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Purity Ring: Sun, March 10 @ The Zoo, Brisbane

Words by Scenewave Australia - Published on March 26, 2013

Last Sunday night I was lucky enough to catch an amazing performance from Canadian duo, Purity Ring, which is by far the best gig the Zoo has ever hosted (in my opinion). From the live videos I’d watched of the band, I was expecting something pretty cool, but my expectations were well and truly exceeded. Purity Ring plays a genre of music that quite an astute Rdio listener has described as ‘gollum rock’ – a style where you can’t help imagining that this bizarre atmospheric electro was conjured in a deep cave, with rock pools and the uncoordinated bopping of Smeagol himself.

We arrived unfashionably late, unfortunately, and missed opening act Tincture – a mate from Uni, who I saw in the crowd and didn’t even know was playing. Anyway, definitely check him out; he’ll be gigging around Brisbane and the surrounding areas in the very near future!

For those of you who have seen Purity Ring live vids will be familiar with their onstage setup. Essentially comprised of a DJ desk, producer and chief beat-maker Corin Roddick has manipulated his equipment to allow him to control both lighting and synthesizer sounds through his eight ‘bulbs’. He uses these as a percussive instrument, which emit synth notes. Overhanging their DJ table are countless cocoons, which glow depending on the volume and frequency of the music. We then come to Megan James, the intriguing vocalist, who sings about all sorts of messed up shit. She stands there for the duration of the show, bent over screaming at the ground, while Roddick manipulates her voice through his system.

James states in some of her interviews that she’s concerned that live DJ performances can be really boring and tedious, and that they want to make an effort to make their live show something special, rather than simply reproducing their debut album Shrines. They certainly ticked that box, and the unique, complex setup lends itself to a fascinating and entertaining live performance.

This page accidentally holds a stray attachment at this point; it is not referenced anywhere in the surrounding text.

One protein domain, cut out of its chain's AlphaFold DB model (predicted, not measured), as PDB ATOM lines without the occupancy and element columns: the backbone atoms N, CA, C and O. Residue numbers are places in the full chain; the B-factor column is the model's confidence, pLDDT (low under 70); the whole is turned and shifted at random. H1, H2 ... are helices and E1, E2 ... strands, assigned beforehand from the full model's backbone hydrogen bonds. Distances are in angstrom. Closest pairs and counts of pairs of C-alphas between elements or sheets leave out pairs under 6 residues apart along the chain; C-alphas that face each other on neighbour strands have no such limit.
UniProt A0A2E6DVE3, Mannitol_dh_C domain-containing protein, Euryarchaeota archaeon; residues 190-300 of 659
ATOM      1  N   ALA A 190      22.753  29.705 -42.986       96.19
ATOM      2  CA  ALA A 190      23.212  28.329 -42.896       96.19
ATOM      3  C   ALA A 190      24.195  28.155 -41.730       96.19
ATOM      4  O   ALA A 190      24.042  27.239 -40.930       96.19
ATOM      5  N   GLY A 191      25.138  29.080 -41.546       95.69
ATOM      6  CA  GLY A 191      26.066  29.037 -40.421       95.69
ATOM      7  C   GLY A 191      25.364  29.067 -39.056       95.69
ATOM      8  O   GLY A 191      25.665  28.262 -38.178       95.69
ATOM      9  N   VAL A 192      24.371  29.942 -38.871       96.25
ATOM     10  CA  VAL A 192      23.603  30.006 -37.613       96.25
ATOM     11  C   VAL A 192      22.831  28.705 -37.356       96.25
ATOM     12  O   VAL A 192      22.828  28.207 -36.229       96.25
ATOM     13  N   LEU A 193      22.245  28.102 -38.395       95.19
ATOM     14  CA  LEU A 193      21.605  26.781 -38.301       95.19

The most impressive part of their show was the care they took in building their set. This was achieved by increasing the intensity of the visceral factors and the musical dynamics gradually as the show continued. This had the effect of making the audience go crazier and crazier for every single song, until gradually peaking with their lead single “Fineshrine”.

Roddick looked like the coolest motherfucker chilling behind his table. He had the crowd foaming every time he hit his bulbs, at times extending sections so that he could solo for ages. He really knew his instrument back to front, and it gave him so much more freedom and creativity than if he was just using a DJ deck. The duo had great interaction with each other, with James often coming over to finish off the last couple notes of a phrase.

It was a perfect show; one which ran completely smoothly despite the minor screw up where Megan got so carried away with banging her gong that she lost control of her mallet and it falconed some poor fella in the front row.

Whatever you do, don’t miss these guys when they’re next in town. It’s one of those things you can’t overhype – thank god, because I’m doing one hell of a job of it – and one you’ll walk away from thanking the group for performing something far beyond a mere reproduction of their record.

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